Driverless Cars – who wants one?!

Driverless Cars – who wants one?!

It goes by several names – autonomous, robotic, self-driving, driverless. Wikipedia describes it as “a vehicle that is capable of sensing its environment and navigating without human input”.

It is just that. A car that drives you.

How cool is that? One of our major sci-fi fantasies brought to life! (Knight Rider, anyone?)

Despite all the recent hype, the concept is rather dated. Experiments have been conducted on automating cars since at least the 1920s; promising trials took place in the 1950s and work has proceeded since then.

And although the basic idea is the same, there’s some key differences in terminology you need to understand.

Autonomous vs Automated

Autonomous means having the power for self-governance. Many historical projects related to vehicle autonomy have in fact only been automated (made to be automatic) due to a heavy reliance on artificial hints in their environment.

Source : Wikipedia

Autonomous vs Self-driving

Autonomous cars will look like the vehicles we drive today – taking over from the driver in certain circumstances.

Self – driving cars are a stage further on. The steering wheel will disappear completely and the vehicle will do all the driving using the same system of sensors, radar and GPS mapping that autonomous vehicles employ.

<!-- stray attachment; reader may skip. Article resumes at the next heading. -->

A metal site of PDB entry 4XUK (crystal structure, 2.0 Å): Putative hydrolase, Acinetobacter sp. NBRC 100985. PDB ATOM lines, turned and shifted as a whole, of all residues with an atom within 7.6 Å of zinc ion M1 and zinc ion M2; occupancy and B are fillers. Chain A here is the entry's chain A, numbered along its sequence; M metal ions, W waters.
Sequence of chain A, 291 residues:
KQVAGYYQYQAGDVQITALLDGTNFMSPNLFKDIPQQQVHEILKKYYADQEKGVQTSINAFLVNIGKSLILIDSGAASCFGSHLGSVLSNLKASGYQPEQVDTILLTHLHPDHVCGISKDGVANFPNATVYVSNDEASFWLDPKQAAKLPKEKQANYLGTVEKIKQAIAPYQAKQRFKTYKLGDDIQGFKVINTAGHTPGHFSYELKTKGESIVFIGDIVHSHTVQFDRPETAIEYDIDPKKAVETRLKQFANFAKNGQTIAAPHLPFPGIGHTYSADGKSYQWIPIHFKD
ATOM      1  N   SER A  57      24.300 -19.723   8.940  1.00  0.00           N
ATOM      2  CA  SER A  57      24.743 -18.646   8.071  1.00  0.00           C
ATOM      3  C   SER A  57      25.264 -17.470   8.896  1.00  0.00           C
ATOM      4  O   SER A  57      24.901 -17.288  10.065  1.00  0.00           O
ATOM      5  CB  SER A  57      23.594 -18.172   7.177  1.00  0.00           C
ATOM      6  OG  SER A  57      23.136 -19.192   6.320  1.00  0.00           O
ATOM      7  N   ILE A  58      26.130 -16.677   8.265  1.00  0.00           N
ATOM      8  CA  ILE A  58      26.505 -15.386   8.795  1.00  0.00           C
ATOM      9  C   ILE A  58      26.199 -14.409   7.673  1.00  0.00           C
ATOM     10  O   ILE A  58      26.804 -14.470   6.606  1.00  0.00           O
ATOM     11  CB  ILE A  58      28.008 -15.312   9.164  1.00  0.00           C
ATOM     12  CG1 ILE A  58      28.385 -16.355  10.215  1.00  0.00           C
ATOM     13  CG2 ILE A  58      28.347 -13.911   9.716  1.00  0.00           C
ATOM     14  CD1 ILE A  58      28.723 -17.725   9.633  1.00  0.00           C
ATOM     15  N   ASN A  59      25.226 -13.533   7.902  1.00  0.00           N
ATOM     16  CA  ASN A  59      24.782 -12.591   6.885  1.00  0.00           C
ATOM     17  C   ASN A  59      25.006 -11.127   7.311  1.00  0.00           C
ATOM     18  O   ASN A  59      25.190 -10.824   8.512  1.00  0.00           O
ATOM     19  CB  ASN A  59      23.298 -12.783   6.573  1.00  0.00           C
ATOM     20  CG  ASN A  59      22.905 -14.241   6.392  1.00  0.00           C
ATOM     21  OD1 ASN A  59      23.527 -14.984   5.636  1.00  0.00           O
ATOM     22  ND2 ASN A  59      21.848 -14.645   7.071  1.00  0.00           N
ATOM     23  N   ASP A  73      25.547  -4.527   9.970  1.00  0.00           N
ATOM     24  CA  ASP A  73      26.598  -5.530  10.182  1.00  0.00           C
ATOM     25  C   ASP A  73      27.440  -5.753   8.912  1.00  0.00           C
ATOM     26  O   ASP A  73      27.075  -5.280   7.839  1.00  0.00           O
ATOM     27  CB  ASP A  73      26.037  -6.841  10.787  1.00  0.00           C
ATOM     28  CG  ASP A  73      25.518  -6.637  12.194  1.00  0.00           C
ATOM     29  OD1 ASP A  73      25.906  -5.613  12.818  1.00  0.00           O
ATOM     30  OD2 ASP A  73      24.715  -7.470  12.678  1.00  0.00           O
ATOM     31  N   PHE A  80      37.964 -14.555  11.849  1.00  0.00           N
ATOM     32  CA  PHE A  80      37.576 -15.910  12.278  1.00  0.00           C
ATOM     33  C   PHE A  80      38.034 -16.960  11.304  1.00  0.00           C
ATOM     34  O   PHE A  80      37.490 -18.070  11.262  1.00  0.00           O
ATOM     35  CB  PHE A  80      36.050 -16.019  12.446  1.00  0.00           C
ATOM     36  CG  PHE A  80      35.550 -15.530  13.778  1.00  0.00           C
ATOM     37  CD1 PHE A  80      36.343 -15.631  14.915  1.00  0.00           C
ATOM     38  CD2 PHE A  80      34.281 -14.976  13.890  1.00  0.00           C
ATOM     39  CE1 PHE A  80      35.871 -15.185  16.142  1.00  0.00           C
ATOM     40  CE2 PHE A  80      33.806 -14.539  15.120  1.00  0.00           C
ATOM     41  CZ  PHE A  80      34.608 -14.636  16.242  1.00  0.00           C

Source : The Economist

The first self-sufficient and truly autonomous cars appeared in the 1980s, with Carnegie Mellon University’s Navlab and ALV projects in 1984. The Navlab group builds computer-controlled vehicles for automated and assisted driving. Their latest project is the Navlab 11 – a robot Jeep Wrangler equipped with a wide variety of sensors for short-range and mid-range obstacle detection.

 

NavLab11

 

Since then, numerous major companies and research organizations have developed working prototype autonomous vehicles – from Tesla to BMW, Volvo and even Google.

And they’ve all got something unique to offer. Take a look below.

Tesla Autopilot

 

 

Very few cars are as beautiful as the Tesla Model S. There’s just something about the brilliant design and futuristic software that make it a clear favorite of technologists everywhere.

Late last year, Tesla unveiled it’s Autopilot feature – which allows Model S to use its unique combination of cameras, radar, ultrasonic sensors and data to automatically steer down the highway, change lanes, and adjust speed in response to traffic. Once you’ve arrived at your destination, Model S scans for a parking space and parallel parks on your command.

Sounds exciting, doesn’t it? But the thought of letting technology do all the work, with no way for the driver to know what’s coming is slightly unnerving. Fear not. Tesla has looked to provide some peace of mind with the Model S’ display having been updated to include an image of the car that gives an indication of what the car is seeing.

 

 

Autopilot in already legally deployed in several parts of the world, which puts Tesla way ahead of its competitors in this market. But a human being still must remain in the loop, ready to intervene at any moment.